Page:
In the July 2012 addition of the ABC Spokesman, I reported to you the new proposed revenue recognition guidance and how it will impact the construction industry. Since then, the Financial Accounting Standards Board (FASB) and interested parties in this proposed revenue recognition guidance have met to discuss this new proposed standard and to try to finalize the guidance for all industries. On February 20, 2013, the FASB and its interested parties concluded there discussions to produce what is believed to be final revenue recognition guidance. The new standard titled “Revenue From Contracts With Customers” is the outcome of these meetings and deliberations.
While the original and reissued exposure draft outlined numerous accounting changes for the construction industry, the proposed new guidance appears to provide a revenue recognition model that will produce results similar to results from the current model for many construction-type contracts. The new guidance will continue to recognize the use of percentage-of-completion accounting and other currently used accounting methods familar to those in the construction industry with some changes. Overall the final outcome of this project appears to be positive for the construction industry.
While most of the new proposed guidance is consistent with the current model, there were some changes that are different and will require additional analysis in order to meet the new standard. The following is a summary of the key changes between the new revenue recognition model and that initially proposed:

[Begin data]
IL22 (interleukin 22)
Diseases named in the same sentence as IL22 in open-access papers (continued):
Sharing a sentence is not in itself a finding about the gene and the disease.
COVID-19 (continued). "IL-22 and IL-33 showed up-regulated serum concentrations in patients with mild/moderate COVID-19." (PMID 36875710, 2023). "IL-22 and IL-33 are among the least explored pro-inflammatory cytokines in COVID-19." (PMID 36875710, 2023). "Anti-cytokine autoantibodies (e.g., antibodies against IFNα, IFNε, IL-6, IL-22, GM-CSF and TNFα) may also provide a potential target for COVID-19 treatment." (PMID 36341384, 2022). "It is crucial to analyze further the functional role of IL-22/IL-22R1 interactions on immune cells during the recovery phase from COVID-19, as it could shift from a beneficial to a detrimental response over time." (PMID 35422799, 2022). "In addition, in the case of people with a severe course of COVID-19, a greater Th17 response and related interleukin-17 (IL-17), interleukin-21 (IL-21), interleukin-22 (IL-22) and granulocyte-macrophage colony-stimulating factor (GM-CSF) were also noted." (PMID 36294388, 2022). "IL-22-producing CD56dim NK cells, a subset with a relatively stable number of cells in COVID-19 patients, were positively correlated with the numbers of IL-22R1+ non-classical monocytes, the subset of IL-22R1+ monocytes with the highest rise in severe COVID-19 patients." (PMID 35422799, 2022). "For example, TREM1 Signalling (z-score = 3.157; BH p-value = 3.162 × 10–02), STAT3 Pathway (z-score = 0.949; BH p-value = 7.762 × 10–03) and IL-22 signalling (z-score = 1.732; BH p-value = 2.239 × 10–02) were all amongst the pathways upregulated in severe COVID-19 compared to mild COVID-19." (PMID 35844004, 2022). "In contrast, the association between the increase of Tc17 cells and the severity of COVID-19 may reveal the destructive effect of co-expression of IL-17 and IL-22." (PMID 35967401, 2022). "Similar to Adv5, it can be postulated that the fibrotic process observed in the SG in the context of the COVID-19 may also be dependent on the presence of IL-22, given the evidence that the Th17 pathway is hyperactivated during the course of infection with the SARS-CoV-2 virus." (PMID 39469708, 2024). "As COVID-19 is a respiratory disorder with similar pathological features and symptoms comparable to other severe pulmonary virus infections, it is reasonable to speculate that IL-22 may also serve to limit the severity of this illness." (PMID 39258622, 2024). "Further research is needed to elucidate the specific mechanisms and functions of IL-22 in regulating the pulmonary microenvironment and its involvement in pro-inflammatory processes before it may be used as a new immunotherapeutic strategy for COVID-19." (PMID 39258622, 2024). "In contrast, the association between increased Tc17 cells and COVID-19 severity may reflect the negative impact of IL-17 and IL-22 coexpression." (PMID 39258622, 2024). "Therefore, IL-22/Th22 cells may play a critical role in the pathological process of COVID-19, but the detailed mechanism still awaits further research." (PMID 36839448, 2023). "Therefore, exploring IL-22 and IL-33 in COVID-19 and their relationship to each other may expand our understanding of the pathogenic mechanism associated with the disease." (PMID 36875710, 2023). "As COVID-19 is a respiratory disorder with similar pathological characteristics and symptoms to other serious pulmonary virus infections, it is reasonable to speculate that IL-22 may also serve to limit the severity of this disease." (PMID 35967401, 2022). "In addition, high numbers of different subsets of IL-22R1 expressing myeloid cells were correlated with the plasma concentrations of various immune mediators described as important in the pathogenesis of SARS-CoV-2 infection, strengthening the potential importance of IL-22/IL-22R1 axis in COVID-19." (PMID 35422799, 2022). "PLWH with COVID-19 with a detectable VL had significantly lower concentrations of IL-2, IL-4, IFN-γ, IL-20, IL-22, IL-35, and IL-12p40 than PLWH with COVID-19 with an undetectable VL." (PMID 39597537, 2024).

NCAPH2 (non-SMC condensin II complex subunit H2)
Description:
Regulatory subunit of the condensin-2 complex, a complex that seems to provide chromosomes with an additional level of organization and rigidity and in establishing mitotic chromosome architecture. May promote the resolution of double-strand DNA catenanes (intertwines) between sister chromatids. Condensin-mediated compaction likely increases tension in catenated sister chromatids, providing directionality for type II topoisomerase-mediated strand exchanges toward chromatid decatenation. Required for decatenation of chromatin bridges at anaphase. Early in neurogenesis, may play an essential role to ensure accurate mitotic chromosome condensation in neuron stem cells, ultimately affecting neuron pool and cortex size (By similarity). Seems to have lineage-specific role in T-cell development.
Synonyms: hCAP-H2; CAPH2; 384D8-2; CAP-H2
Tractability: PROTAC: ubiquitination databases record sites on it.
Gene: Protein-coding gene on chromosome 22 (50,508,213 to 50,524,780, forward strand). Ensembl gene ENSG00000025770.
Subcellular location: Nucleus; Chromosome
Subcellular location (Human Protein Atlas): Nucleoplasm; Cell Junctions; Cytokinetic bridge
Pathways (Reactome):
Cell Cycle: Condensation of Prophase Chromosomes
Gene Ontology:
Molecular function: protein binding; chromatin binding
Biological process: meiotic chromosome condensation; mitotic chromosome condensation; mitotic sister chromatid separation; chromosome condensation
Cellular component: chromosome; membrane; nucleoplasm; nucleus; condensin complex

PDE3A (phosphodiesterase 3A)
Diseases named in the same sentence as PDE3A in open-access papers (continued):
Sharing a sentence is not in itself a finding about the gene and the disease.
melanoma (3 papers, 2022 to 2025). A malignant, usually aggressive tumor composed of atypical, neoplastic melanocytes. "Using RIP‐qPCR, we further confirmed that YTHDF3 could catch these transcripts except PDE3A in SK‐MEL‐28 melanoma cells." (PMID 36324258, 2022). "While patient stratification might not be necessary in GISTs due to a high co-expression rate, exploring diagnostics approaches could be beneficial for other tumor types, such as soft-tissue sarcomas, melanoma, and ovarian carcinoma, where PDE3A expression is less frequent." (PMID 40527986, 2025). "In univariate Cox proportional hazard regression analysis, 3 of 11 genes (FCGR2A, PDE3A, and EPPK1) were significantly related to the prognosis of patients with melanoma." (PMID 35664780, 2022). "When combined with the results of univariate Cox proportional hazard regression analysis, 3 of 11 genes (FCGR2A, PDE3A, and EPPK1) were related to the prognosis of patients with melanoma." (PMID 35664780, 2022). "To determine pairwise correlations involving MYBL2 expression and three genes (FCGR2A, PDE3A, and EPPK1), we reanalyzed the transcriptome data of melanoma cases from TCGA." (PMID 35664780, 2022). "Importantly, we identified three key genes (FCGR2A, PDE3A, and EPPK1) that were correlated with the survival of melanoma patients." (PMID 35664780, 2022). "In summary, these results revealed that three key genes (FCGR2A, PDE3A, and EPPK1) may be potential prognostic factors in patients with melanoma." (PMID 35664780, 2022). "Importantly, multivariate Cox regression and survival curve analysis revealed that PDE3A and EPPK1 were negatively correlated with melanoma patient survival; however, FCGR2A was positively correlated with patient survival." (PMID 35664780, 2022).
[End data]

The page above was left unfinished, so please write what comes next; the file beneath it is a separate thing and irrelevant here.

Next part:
- Collectibility (bad debt): Impairments from customer receivables will need to be presented prominently as an expense in the statement of comprehensive income.
- Uninstalled materials and inefficient costs: Clarifying language will be provided to assist in determining how uninstalled materials and inefficient costs will impact a cost-to-cost measurement model of satisfying a performance obligation over time.
- Variable consideration (claims, awards, etc.): Construction entities will recognize revenue only up to the amount that should not be subject to significant future reversals. This constraint would be applied to the measurement of the transaction price (i.e., contract revenue).
- Onerous performance obligations (loss provisions): Existing guidance relating to the accounting for loss contracts will be retained.
- Transition method: A company has two options for transition (1.) Retrospective basis, or (2)
Practical expedient approach. The practical expedient approach would permit an entity to:
- Apply the standard to all existing contracts as of the applicable effective date (by recognizing the cumulative effect in opening retained earnings rather than restating comparative years) and to new contracts going forward; and
- Disclose and explain the impact of adoption through this practical expedient on all relevant financial statement line items in the period of adoption.
This proposed standard will be effective for annual reporting periods beginning on or after January 1, 2017 for public entities and delayed one year to January 1, 2018 for non-public entities. The FASB will not permit early adoption of this proposed new standard. The finalized standard is expected to be released in the second quarter of 2013.
To learn more about this new proposed standard contact the construction professionals of McKonly and Asbury, LLP.